Healthy Climates. Finally, it is important to note that such logic in determining your homestead environment was also not unusual for many governmental officials and physicians to write about during this period of colonial settlement. The whole issue of migration had attached to it the problems related to acclimation and the ability to stay in good health when residing within a new environmental setting. Latitude was already an important feature in this public health logic, but so too were the notions that certain ecological settings and water versus dry land conditions as defined by the local topography had everything to do with the healthiness of a given new hamlet or township setting. The much warmer environments around the globe had developed a colloquial and scientific/geographic term for their placement in the world healthwise–“torrid zones”. Cadwallader makes reference to this in An Account of the Climate of New York, which he sent to London sometime in 1730 [Ref: E. B. O’Callaghan. Documents Relating to the Colonial History of the State of New York. Vol. 5, pp. 690-2, Section title: Mr. Colden’s Account of the Climate of New-York, with “An Account of the Climate of New York. by C. Colden Surveyor Genll [sic] of the Province” [New York Papers, CC., 118.]:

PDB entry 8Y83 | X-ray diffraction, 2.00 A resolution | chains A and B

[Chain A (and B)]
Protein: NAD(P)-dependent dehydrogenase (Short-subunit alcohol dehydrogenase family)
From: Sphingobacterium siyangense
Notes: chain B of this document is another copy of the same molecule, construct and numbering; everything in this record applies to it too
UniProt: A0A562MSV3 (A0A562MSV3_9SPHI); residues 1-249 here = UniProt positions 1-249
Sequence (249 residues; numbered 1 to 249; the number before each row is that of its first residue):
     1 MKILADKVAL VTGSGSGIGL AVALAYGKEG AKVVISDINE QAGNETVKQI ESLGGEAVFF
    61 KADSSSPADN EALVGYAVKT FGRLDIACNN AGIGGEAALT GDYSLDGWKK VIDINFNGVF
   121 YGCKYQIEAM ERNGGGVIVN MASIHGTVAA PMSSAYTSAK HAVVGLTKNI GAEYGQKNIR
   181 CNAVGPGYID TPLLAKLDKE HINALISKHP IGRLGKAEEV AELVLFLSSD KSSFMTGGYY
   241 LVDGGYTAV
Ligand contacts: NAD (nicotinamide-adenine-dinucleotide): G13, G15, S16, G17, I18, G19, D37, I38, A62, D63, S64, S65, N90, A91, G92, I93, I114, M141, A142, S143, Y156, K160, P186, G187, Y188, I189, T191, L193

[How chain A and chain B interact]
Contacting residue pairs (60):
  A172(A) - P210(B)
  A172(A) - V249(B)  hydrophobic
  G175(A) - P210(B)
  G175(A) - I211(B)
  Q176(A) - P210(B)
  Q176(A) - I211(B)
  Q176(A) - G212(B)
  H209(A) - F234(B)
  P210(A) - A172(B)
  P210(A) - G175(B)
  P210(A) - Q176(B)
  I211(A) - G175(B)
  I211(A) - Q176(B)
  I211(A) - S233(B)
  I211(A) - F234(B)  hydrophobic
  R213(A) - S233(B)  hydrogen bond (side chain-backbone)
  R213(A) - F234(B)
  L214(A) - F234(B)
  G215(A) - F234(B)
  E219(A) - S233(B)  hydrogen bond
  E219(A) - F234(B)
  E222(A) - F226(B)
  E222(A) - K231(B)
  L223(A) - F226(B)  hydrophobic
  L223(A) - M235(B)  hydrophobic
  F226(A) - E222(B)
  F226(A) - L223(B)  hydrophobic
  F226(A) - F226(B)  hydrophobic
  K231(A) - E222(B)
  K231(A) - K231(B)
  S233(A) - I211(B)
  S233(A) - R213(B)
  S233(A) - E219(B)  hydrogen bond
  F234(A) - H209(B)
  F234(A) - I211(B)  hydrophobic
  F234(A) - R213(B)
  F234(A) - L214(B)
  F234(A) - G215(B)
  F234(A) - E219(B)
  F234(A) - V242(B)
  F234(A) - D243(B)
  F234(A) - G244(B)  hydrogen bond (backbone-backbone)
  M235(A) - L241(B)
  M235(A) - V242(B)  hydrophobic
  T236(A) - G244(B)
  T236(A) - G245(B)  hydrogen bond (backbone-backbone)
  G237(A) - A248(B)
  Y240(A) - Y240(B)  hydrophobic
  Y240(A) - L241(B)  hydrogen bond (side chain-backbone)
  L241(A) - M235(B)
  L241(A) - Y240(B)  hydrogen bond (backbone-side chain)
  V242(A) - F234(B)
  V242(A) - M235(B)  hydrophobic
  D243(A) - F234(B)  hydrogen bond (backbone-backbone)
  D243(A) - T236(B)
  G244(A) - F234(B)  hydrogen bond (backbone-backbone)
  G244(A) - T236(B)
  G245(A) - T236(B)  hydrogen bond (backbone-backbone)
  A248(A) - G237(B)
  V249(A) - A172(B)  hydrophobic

“The City of New York lyes nearly in 40. degr: & 40 min: of North latitutde and about five hours west from London–The climate partakes of the extreem climates Sometimes the summer is as hot as in the Torrid Zone, and the Winter often is not less cold that in the Northern Parts of europe–The Heat & cold depends very much upon the winds and for that reason in the same season of the year are very various.”
For the Hudson Valley, he adds: